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Stress-related blood flow problems affect men, women differently

By Tauren Dyson
Stress-related blood flow problems affect men, women differently
New research suggests differences in how stress affects the cardiovascular system in men and women. Photo by ronstik/Shutterstock

Nov. 27 (UPI) -- Women have higher rates of a certain stress-related heart illness than men, with a new study suggesting sex-specific effects of mental stress require further research.

A study published in the November edition of Psychosomatic Medicine: Journal of Biobehavioral Medicine reports that 20 percent of women examined for the study suffer from myocardial ischemia, or MSIMI, versus 15 percent of men.

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To explore the gender differences in the effects of MSIMI, researchers from Emory University School of Public Health and School of Medicine studied 276 men and women under age 61 who recently suffered heart attacks.

"There is growing evidence that psychosocial stressors may promote the development and progression of cardiovascular disease in susceptible individuals," the researchers report.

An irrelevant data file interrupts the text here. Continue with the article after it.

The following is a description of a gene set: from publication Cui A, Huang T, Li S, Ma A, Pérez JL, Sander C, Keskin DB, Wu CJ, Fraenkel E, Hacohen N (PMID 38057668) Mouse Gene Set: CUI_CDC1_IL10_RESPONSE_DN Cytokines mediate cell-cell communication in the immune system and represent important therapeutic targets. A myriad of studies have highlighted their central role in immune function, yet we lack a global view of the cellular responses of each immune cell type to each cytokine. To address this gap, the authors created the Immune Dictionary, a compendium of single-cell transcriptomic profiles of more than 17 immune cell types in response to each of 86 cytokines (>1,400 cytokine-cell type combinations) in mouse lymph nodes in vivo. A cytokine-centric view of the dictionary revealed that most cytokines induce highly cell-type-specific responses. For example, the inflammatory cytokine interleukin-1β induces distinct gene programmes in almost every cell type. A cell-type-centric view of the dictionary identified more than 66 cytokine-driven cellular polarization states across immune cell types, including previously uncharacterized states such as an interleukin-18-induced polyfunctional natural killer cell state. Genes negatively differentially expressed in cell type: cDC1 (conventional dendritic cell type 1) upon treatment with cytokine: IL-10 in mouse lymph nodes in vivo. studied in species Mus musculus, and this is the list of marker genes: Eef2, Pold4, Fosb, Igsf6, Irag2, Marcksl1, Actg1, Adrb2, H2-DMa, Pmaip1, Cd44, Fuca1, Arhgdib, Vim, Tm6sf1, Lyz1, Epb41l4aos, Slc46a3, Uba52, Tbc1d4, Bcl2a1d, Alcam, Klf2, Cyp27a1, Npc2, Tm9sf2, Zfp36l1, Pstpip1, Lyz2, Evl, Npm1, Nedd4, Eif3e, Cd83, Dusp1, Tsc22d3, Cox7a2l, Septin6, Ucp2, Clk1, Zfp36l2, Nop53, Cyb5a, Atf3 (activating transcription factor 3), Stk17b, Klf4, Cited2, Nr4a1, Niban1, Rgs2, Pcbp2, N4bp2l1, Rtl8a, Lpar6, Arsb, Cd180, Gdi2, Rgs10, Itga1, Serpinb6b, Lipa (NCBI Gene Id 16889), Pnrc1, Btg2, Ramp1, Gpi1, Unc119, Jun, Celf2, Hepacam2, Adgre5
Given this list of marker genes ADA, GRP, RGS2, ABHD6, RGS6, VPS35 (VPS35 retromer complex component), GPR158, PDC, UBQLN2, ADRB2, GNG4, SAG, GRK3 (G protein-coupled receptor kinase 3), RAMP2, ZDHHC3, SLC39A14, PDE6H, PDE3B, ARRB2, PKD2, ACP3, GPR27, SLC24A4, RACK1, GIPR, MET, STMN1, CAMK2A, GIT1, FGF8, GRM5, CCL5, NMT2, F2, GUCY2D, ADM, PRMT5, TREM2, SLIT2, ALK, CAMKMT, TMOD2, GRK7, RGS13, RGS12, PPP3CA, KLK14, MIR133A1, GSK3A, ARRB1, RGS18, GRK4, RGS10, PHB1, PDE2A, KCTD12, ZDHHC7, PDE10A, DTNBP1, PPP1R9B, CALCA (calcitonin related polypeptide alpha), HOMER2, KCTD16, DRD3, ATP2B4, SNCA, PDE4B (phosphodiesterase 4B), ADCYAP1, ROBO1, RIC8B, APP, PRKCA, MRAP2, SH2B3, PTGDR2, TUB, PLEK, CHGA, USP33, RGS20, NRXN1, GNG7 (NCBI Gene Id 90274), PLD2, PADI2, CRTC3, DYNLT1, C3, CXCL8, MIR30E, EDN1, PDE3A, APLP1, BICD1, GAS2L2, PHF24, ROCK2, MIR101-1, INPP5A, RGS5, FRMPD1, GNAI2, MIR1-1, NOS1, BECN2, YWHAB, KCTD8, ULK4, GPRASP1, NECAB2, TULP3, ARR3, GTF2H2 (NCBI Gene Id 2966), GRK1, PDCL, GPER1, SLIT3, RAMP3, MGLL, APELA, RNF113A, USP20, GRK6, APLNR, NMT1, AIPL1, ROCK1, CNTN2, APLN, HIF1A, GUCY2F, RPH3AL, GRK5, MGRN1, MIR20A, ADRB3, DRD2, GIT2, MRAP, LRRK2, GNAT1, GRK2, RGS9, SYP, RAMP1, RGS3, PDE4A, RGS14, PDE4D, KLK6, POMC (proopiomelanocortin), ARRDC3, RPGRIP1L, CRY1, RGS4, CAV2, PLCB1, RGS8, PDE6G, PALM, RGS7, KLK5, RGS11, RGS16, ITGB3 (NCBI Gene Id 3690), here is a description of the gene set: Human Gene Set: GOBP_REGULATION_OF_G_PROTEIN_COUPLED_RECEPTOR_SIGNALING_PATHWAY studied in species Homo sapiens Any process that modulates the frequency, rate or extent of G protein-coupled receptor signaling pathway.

MSIMI is brought on by mental and emotional stress that causes poor blood flow to the heart in some people with coronary artery disease.

The researchers found that MSIMI strikes women in a different way than it does men.

Major coronary artery plaque buildup seemed to trigger MSIMI in men, while something else brought on MSIMI in women.

Researchers suspect that microcirculatory dysfunction, the break down of smaller coronary blood vessels or other abnormalities in women might bring on MSIMI.

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"These results suggest that MSIMI must be driven by alternative mechanisms especially among women, and provide motivation for further research to understand sex-specific mechanisms for the effects of mental stress on myocardial ischemia and long-term outcomes."

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